The Risks of “Smoking” or Inhaling Alcohol

Julie Weber Trending Topics

Consuming an excess amount of alcohol either by ingesting or inhaling can have significant risks. Alcohol is found in many beverages such as wine, beer, and whiskey and is also a common substance used in cleaning and disinfecting products. Today, some individuals are “vaping” or “smoking” alcohol to get drunk, which is a hazardous activity that can be detrimental to your health.

WHAT HAPPENS IF YOU INHALE ALCOHOL?

If you inhale alcohol, it bypasses your digestive system, is rapidly absorbed into your bloodstream and travels to the brain. Heated alcohol vapors can injure the lungs and can lead to alcohol poisoning faster than when ingested. Even small amounts of inhaled alcohol can cause life-threatening overdose and intoxication.

INCREASES RISK OF ALCOHOL POISONING

Alcohol poisoning is a serious ─ sometimes deadly ─ situation. If you or anyone you know is experiencing alcohol poisoning, call the poison center or go to the nearest emergency department for treatment. There is no time for your body to absorb or dilute the alcohol before it enters your bloodstream. Signs of alcohol poisoning can include: drowsiness, confusion, vomiting, passing out, low blood sugar, and coma.

LUNG DAMAGE 

Breathing in alcohol fumes can damage your lungs. The heated vapors can irritate your airways and lead to coughing that may leave someone unable to catch their breath. Long-term lung damage can lead to breathing problems and increased infections.

LEADS TO ALCOHOL ADDICTION 

People who “smoke” alcohol may be more likely to form an alcohol addiction because the feeling of intoxication happens quicker than when ingested. They may seek this “high” and abuse the substance more and more.

STUDIES ON INHALING ALCOHOL 

Studies using rats show the effects that smoking alcohol may have on humans. The research so far reveals that after exposure, rats display an increase in anxiety behaviors, a link to alcohol dependence, and more severe withdrawal symptoms such as tremors, seizures, and sweating.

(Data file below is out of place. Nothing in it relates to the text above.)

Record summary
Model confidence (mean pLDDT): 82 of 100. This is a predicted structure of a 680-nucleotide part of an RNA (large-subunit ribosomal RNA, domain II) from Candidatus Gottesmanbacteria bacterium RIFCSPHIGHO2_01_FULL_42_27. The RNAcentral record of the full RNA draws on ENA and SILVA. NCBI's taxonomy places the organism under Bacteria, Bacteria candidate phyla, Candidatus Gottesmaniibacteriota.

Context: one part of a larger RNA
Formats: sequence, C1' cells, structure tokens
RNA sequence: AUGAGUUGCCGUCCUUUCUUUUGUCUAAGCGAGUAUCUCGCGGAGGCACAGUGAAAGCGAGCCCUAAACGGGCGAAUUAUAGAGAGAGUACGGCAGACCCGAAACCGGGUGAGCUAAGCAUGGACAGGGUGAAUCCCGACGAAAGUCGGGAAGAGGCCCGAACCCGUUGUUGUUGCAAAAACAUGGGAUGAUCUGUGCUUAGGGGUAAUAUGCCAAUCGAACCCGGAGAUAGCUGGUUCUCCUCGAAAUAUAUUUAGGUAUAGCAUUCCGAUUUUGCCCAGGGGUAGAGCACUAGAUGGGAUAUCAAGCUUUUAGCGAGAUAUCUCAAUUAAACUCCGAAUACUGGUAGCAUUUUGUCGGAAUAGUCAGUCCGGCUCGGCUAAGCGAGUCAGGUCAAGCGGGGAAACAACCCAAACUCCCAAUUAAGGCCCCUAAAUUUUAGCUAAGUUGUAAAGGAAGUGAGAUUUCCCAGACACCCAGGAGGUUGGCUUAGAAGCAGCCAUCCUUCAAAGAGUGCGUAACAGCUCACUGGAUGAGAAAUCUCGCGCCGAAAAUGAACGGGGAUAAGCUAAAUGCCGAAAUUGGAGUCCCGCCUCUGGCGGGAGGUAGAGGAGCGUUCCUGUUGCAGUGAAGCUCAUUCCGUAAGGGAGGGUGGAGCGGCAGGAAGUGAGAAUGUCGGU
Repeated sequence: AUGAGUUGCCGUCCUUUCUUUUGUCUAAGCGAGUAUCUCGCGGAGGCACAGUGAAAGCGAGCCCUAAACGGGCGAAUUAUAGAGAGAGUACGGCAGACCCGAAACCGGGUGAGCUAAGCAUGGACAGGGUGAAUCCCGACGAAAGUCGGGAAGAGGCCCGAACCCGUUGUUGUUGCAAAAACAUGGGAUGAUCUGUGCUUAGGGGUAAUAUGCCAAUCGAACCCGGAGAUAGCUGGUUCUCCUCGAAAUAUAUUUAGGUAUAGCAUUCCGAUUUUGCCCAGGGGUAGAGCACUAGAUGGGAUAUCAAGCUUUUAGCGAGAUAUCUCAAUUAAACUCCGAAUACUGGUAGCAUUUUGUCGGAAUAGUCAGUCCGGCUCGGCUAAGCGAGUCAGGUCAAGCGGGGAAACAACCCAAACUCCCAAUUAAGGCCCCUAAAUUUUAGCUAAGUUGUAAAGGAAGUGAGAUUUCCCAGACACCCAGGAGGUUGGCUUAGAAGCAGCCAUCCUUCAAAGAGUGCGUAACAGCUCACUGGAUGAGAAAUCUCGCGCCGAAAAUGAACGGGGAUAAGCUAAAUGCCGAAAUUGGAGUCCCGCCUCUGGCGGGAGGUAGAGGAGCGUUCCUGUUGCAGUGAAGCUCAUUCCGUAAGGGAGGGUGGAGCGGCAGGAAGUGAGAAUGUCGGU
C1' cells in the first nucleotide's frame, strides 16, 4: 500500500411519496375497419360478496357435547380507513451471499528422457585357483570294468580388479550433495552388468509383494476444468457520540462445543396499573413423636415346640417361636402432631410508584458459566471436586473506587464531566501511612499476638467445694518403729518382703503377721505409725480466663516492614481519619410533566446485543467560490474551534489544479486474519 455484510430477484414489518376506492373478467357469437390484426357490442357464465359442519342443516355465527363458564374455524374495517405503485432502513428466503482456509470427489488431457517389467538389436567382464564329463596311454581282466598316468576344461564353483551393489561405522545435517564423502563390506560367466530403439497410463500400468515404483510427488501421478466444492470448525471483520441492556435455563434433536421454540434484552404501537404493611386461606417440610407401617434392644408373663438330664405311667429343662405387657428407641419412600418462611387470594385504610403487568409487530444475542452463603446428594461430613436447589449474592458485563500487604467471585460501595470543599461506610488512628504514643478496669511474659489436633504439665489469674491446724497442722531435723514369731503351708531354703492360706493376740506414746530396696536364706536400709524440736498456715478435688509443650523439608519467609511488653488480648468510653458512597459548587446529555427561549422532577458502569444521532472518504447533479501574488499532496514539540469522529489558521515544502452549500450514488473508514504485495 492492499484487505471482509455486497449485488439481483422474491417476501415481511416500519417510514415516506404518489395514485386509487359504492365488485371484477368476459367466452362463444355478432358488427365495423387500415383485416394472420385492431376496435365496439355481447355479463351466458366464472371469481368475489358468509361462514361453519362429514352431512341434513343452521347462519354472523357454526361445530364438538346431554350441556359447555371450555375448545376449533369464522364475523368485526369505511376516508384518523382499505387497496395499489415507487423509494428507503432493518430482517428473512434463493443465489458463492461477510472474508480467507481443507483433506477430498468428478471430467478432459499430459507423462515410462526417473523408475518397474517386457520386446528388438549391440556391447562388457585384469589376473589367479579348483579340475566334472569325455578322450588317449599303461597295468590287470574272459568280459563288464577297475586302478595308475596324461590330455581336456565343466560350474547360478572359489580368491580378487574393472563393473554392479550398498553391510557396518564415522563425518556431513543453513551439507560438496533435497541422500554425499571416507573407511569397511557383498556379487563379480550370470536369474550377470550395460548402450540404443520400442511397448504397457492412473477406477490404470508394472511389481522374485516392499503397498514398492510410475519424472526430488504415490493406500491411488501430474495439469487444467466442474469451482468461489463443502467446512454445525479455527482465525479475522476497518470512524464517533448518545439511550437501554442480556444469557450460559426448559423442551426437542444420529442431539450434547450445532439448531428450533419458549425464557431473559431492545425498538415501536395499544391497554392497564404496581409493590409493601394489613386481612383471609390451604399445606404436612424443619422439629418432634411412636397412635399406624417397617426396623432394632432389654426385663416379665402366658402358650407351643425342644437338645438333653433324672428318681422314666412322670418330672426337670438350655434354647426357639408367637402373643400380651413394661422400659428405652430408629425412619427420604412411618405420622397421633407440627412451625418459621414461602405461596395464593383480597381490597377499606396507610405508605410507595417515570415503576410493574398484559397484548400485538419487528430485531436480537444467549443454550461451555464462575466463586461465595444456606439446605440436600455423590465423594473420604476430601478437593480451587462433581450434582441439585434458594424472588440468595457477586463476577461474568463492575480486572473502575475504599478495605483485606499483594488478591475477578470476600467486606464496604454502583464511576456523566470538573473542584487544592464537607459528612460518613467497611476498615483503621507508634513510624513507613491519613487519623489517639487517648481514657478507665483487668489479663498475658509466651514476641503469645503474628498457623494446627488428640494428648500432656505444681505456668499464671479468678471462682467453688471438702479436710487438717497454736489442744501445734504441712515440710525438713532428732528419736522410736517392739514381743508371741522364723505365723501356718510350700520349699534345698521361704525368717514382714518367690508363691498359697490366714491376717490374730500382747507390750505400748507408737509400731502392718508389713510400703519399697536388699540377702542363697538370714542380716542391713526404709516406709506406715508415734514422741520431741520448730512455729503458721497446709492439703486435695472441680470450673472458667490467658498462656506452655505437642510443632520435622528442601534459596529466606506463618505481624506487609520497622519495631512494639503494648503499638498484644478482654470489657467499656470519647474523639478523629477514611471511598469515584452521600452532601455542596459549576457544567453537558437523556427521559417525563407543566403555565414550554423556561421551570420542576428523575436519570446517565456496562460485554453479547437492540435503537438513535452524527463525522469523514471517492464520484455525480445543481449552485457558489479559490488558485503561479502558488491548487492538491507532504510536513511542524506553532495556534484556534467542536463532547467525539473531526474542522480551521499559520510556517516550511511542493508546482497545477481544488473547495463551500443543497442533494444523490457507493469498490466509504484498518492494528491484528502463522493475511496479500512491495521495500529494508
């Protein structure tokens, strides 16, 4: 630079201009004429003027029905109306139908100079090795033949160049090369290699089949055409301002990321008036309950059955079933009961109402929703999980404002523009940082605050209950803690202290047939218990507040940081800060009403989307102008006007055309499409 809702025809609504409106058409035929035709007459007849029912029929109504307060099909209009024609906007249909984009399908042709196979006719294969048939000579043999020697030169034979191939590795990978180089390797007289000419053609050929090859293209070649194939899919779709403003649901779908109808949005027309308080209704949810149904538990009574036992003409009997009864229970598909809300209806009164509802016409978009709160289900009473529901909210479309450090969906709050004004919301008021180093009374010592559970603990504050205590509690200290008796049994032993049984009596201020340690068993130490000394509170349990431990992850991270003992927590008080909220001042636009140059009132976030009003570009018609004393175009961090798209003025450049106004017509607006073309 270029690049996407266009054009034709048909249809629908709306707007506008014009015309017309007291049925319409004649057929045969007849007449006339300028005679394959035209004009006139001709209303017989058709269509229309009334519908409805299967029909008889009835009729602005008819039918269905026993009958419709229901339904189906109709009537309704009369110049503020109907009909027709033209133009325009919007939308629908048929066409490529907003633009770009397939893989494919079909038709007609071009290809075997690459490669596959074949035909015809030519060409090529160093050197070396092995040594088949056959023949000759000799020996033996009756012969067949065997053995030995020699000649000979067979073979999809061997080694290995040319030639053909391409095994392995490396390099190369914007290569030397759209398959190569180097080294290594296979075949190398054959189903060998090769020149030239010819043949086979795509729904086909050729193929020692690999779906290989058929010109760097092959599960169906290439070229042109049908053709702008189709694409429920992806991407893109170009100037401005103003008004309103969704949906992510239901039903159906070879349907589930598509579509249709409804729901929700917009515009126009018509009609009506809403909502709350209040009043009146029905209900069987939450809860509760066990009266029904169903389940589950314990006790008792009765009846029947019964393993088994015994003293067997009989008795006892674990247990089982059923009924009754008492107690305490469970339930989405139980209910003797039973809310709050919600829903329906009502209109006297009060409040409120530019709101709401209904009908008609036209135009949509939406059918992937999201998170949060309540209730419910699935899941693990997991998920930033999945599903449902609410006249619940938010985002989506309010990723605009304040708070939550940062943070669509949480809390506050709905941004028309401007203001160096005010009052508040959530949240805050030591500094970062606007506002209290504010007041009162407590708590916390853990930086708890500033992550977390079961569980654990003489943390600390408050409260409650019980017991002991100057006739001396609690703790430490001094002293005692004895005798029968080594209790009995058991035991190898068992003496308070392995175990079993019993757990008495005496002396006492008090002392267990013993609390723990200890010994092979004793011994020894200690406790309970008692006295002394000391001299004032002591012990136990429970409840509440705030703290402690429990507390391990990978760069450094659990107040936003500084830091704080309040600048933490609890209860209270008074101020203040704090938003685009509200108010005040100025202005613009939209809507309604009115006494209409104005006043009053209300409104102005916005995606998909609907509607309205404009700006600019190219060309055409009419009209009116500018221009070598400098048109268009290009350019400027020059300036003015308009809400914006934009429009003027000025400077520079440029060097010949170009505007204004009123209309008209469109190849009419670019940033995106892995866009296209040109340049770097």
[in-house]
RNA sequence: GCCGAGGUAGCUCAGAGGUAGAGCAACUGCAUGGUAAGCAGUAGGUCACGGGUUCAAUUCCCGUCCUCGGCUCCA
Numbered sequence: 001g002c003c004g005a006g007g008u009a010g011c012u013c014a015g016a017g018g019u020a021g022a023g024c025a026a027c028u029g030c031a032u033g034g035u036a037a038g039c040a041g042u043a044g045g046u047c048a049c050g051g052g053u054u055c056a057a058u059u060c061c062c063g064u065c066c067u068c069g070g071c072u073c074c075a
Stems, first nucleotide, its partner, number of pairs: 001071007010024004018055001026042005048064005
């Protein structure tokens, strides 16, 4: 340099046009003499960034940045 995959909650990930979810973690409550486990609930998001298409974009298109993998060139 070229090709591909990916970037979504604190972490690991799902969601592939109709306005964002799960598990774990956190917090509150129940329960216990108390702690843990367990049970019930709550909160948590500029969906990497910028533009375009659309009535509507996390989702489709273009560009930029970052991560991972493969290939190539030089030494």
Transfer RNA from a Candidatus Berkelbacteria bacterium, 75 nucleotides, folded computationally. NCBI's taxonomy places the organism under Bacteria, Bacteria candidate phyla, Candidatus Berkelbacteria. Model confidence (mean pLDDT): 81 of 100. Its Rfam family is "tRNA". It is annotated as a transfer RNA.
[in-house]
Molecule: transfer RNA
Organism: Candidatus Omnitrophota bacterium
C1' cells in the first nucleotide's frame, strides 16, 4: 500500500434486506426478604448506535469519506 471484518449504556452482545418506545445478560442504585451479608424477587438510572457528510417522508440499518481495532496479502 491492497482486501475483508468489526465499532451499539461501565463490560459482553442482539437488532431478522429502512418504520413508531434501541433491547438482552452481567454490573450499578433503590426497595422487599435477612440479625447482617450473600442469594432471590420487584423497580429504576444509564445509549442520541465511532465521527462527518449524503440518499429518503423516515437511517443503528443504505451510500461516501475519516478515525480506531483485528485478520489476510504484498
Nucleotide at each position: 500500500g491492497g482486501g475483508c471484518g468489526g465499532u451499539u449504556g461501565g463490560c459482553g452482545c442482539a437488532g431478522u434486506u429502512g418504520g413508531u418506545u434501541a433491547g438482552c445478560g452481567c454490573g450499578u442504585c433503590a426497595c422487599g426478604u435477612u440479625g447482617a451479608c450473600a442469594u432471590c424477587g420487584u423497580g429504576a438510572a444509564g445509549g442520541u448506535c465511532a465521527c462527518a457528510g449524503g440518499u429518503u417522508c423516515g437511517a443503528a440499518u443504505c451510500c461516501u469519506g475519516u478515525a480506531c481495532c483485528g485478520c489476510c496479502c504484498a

In humans, most studies show the effects of alcohol vapors when someone inhales them at the workplace. These studies look into health risks related to inhaling fumes from cleaning supplies such as hand sanitizer, rubbing alcohol, and other alcohol-based solutions.

A glass of scotch with a vape pen smoking on top to represent smoking alcohol fumes.

 “SMOKING” ALCOHOL VS. DRINKING

Some people watching their weight may think smoking alcohol makes it calorie-free, but this is not true. No matter how you consume alcohol, there are calories. Inhaling alcohol can be more dangerous than drinking alcohol in the following ways: 

NO WAY TO MEASURE HOW MUCH ALCOHOL YOU’RE CONSUMING

With smoking alcohol, it’s hard to measure how much someone is consuming. It’s easier to measure how much alcohol someone has consumed by keeping track of the alcohol content and how much someone pours. This practice can lead to alcohol poisoning and other serious health risks.

YOUR BODY CAN’T EXPEL THE ALCOHOL

Vomiting is a natural way for the body to expel excess alcohol in the system. Our bodies can detect when we have consumed too much alcohol and will use vomiting to help reduce the amount of alcohol absorbed. When alcohol is inhaled, it does not go through the digestive tract and cannot be vomited out. Not only can this lead to alcohol poisoning, but inhaling alcohol means there could be a longer recovery time or hangover.

WHAT TO DO IF YOU FIND SOMEONE HAS INHALED TOO MUCH ALCOHOL?

The first thing to do is to remain calm and look for signs of alcohol poisoning such as confusion, slow or irregular breathing, seizures, or passing out without waking up. If you are unsure what to do, don’t wait. Call the Missouri Poison Center to get advice or call 911 if the person is unconscious. Our specially trained nurses and pharmacists are available 24/7/365. The service is free and confidential.

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